Walking, walking, walking: I was never a fan of walking, being a destination-not-journey kind of gal. But from our second day home we started going on long walks with Bella in the pram. Even though it was mid-November and the weather highlight was ‘mizzle’ it got my battered, saggy body moving again, albeit at a glacial pace. Five months on, as the weather highlight is still mizzle and a trot round Tooting Common comes with risk of trench foot, I am still walking every day. I must confess it has somewhat lost its charm as the British winter persists into May and I feel like I intimately know every paving crack in SW17. I wish I had invested in galoshes.    Here is a soundtrack for an hour long walk:

Having your food cut into tiny bite-sized pieces: Bella had an unerring ability to want feeding the moment my breakfast/lunch/dinner/any snack was ready. Not able to use both a knife and fork and breastfeed, I relied on Phil to cut and dice my food into small chunks so that it could be eaten with one hand. The alternative was writhing away at my meals like some kind of rabid woodland creature.

ALL of the box sets: in the first three months babies sleep a lot. After you are done with the just STARING at them phase, box sets are essential to maintain your sanity. Incapable of any real thought, I enjoyed proper mind-mush series on Netflix, from Pretty Little Liars (definitely aimed at teenaged girls), to Gossip Girl (aimed at teenaged girls in 2007) and all the series of Friends from start to finish. I also spent a disproportionate amount of time selecting my favourite Friends episode. All I will say is “pivot….pivot…pivot.”

I’m expressing with my full capabilities (NWA)

So, let’s talk about boobs. Yesterday whilst Bella napped I decided I would clean out my underwear drawer (it was that or watch The Bachelor, which I know for a fact actively kills brain cells). After I had consigned to the bin an array of off-white, off-pink, off-cream granny pants I put on a normal bra for the first time in five months. Not for the whole day, not for keeps, but just for fun, because I was nostalgic for the simple pleasure of a Primarché, two-for-£8, fabric so synthetic you need to keep away from open flames, balcony bra.

Post birth, it’s not enough that your stomach turns into a ball sack, your boobs also turn on you. Three things happen. Firstly your size A’s (OK fine, AA’s) turn into veiny, lumpy barrage balloons, at times so bloated that actual sailors stranded at sea could use them to float home on.

Secondly they start doing their own leaky thing, sometimes at the most inopportune moments. Like a faulty faucet they constantly drip, forcing you to invest in breast pads (think Tampax for your bra), which I swear gave me the boob equivalent of nappy rash. I also did not realise that milk would squirt out of the breast like a jet powered shower head with no Off switch, leading to the constant risk of splashback.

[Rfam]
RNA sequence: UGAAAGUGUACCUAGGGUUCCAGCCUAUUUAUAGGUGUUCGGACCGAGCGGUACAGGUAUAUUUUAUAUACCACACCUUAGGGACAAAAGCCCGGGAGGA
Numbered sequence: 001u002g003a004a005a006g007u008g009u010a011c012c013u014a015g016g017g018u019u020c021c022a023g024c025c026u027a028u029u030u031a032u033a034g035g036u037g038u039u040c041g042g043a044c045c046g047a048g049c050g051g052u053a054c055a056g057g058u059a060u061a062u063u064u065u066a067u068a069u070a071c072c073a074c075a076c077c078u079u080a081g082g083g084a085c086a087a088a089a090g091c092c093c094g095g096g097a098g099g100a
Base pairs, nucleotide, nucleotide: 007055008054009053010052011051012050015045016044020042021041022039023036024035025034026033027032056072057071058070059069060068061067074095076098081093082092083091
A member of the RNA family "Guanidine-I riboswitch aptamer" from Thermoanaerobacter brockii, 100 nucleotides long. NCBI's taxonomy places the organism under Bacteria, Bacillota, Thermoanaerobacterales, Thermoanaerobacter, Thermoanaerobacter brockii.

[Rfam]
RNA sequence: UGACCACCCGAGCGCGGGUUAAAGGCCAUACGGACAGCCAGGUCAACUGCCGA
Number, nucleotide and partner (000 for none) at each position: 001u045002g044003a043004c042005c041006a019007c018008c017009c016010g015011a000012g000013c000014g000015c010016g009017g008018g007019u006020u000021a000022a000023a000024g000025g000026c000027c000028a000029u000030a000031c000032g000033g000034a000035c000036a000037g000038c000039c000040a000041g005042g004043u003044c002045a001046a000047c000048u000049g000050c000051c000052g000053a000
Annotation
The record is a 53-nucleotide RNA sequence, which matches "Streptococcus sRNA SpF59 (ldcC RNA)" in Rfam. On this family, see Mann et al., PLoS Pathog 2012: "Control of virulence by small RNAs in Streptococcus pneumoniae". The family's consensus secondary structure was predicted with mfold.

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A young Bella (aka Winston Churchill) in a milk coma post breastfeed

Lastly, your boobs are no longer your own, as you effectively lease them out for as long as you breastfeed.  And the start of that rental agreement can be a war of attrition, as your besieged nipples adjust.  Mine were bleeding with every feed at one dark point, and nothing makes you feel worse than seeing your baby vomming up your own blood.  So your boobs are there only to provide the all you can eat breast-buffet (customers of Chez Linds may complain about the lack of variety).  If you aren’t actually breastfeeding, you are expressing breast milk, a process so damn farmyard it will put you off dairy for life. And when your boyfriend has seen your nipples stretched to over an inch long strapped to a pump, there is no longer any romance left in the world. Whatever sexual desire wasn’t killed by seeing a baby rudely ejected from your vagina will swiftly by extinguished by seeing the breast pump in action. Phil can’t watch as I express, for fear if he looks the pump in the eye it will turn him to stone.

Alongside changes to my boobs, I have also made changes to my wardrobe, changes that facilitate the seamless unveiling of a nip at any given moment.  Gone is the plunge, the balconette, the push up, the strapless, the nipple tassels (no? me neither) and here to stay is the nursing bra. This tarp-like contraption is designed to give maximum coverage and is feed ready, with a handy flap that unstraps to reveal boob. It is the mum equivalent of the flasher mac. You could also use it to cover SW17 when it rains.

I also invested in a range of absolutely rank nursing tops; vests with straps that clip undone and T-shirts with flaps of loose fabric that I can stick Bella’s head under. All of these are just plain nasty and despite the breast pads, are constantly milk stained. I now smell like the underside of an udder. You could bottle my odour and sell it as ‘’eau de lait’. I have become one of those people that you avoid standing next to on buses.